“You talk to bands all the time and I’m sure you find that the veterans who have toured and toured and keep touring come from a place as performers where the show must go on. That’s a great prerequisite for going through shit, whether it’s cancer or divorce or whatever it is. The show must go on. I think those people are accustomed to putting on a brave face and marching forward.”
Bif has done just that, albeit on a somewhat more sedate level since cancer became a factor in her life. She’s spent the last few years doing acoustic shows with her dearly departed guitarist Jacen “JD” Ekstrom (Crashscene, ex-Neurosonic), who passed away in November 2014. Popular belief was she’d scaled down from full-on rock shows – which require a great deal of strength and energy to sustain gigs night after night – in the interest of her health.
“Not at all,” she says. “It was primarily because JD and I were having too much fun, and it was easy to do. With JD, I had a timing with him for the acoustic shows. It was just so easy and so funny; he made me laugh on stage all the time. I think it was a gentle re-introduction to touring for me. The first tour we did together in 2009 I did three weeks after my surgery, and I was probably only six weeks post-chemo. I was not very healthy but I didn’t notice that I was sick because I felt so much better than I did six months before. If someone had told that I wasn’t going to feel 100% for another year-and-a-half, I would have said ‘bullshit’ because I’d convinced myself I felt great.”
“I did a full band show back in December 2014 at the Hard Rock Café in Vancouver where Doug Fury (guitars) joined me on stage because we’ve been writing this new rock record together, and it was like old times. I’m surprised I didn’t die of gig neck. We eased into it and it felt really natural. It was 100% awesome and playing with Doug again was great. I choked during the show when I dedicated ‘Lucky’ to JD. I got super-emotional and cried with the fans, but the show was phenomenal. It was so much fun. I loved it. I could have puked with joy (laughs).”
The Hard Rock Café gig marked Bif’s first show in years without JD – who died tragically from an aortic dissection – at her side. In January 2015 she held a tribute show in his honour to help raise money for JD’s wife and children.
“I have to commend Dave Brooks, who set it up. He got a lot of people there and we raised money for JD’s wife and family. It was incredible. I did an acoustic set and it was a warm, very from the heart event. The whole thing was very touching and I’m extremely grateful.”
With a new album in the works, Bif’s plan is to get it done before the end of this year and tour as much as she’s able once it’s released.
“I finally figured out that when I become reflective and upset and writing about being pissed off or emancipation, it’s going to be rock music. I write pop songs with my friends because I can. We can write a death metal song or a country song, and whoever ends up being the producer will produce it differently than someone else. I’m working with Doug Fury again and with a guitarist Alley Cat from a band called Soma City Ward. He has a very distinctive guitar style and writing with him has been a lot of fun. And it’s been in a completely different direction. I mean, if we could form a death metal band in Morocco that’s what it would sound like (laughs). It’s psychotic.”
“I’m pretty sure we’ll tour for the album,” she continues. “It’s fun to tour with that stuff and it’s great to do these new heavy songs. With pop music I love being able to put out singles and see my friends look at me, scratch their heads and go ‘Really dude?’ And then there’s my boyfriend, who is a guitar player, going ‘Where’s the solo?’ (laughs). That’s all in fun. Doing the rock record, that’s serious business and that’s where the serious touring comes in.”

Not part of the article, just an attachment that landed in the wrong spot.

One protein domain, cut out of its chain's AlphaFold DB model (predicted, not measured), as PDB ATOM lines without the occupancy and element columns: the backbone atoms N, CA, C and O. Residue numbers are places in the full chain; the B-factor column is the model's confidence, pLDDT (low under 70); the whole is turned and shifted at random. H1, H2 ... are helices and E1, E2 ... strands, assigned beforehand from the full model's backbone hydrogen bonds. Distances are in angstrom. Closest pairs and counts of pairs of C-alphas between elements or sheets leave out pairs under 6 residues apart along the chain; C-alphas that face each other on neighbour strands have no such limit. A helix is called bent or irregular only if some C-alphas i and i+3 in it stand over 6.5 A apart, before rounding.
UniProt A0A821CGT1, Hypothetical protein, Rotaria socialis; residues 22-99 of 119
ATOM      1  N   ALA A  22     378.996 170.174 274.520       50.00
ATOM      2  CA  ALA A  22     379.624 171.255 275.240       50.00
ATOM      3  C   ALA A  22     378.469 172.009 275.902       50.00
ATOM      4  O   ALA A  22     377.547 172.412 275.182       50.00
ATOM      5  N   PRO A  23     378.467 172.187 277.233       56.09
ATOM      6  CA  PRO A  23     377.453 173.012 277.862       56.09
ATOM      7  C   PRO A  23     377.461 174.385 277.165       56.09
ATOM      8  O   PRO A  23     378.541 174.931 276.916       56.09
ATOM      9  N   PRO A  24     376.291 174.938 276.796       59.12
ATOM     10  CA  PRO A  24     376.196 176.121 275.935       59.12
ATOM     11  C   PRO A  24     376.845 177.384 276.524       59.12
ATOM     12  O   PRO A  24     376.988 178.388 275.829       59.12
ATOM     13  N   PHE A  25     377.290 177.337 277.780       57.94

“I was incredibly disillusioned after touring in 2009 because everything had changed,” Bif adds. “I did some of the Bodog Battle Of The Bands in 2007, got married, then went into cancer treatment, and when I got back out there in 2009 there were no more faces, just iPhones. I was weirded out, plus I felt really self-conscious because I had my chemo face, what I call moon face. There’s a really weird embarrassment and shame thing that comes with being in cancer care, but I saw some of these other women that I know going through the same thing and they’re working full time and have four kids, and I thought ‘If they can get through this so can I.’ I went back to work, but I probably went back too soon. This time I’m ready for it.”
And through it all Bif has been working on her autobiography. The idea is – or at least it was – to release it in 2015 assuming Bif ever stops adding to the completed volume.
“Oh, I’m fucked,” she laughs. “This is the problem: I delivered an autobiography that was probably 200,000 words over what I was supposed to deliver and it is an editor’s nightmare. Of course a lot of the stories I tell – I was a runaway, shooting drugs, there was some criminal activity – got struck from the book because it wasn’t cool. It’s very time consuming and tedious editing, and since I delivered the book my dog – who really was the love of my life, my child – died, my father died, I started living part time in Paris, and then JD passed away. So now, fuck, my epilogue is 100,000 words (laughs). It’s like the never-ending book. It’s insane. It would be easier if I could make it up.”
“I remember every single thing that happened in my life; I have a memory like an elephant. I remember meeting (label reps) Jon and Marsha Zazula for the first time, walking through their offices and seeing all the gold records on their walls – Metallica, Suicidal Tendencies, King’s X, Raven, Anthrax – it was a fantasy in my life come true. There was getting to know the guys in Annihilator, my first European tour with Keith Caputo, hanging with Type O Negative. There are so many stories.”
“I love having that history and I love knowing the guys that I know. Randy Black (drummer / DuskMachine, ex-Primal Fear – pictured below) for God’s sake, he’s awesome and still going strong. He’s a lovely person and he’s a perfect example; everyone that I’ve ever met in music, especially in metal and punk, are old school real deal people. They’re amazing, and having that history I could die happy and be completely joyful over the life that I had. All my fantasies came true.”
Following are links to causes dear to Bif’s heart that she takes an active role / interest in:
Bif’s music can be enjoyed and absorbed via the links below:
Check out my interview with Bif from 2009 here.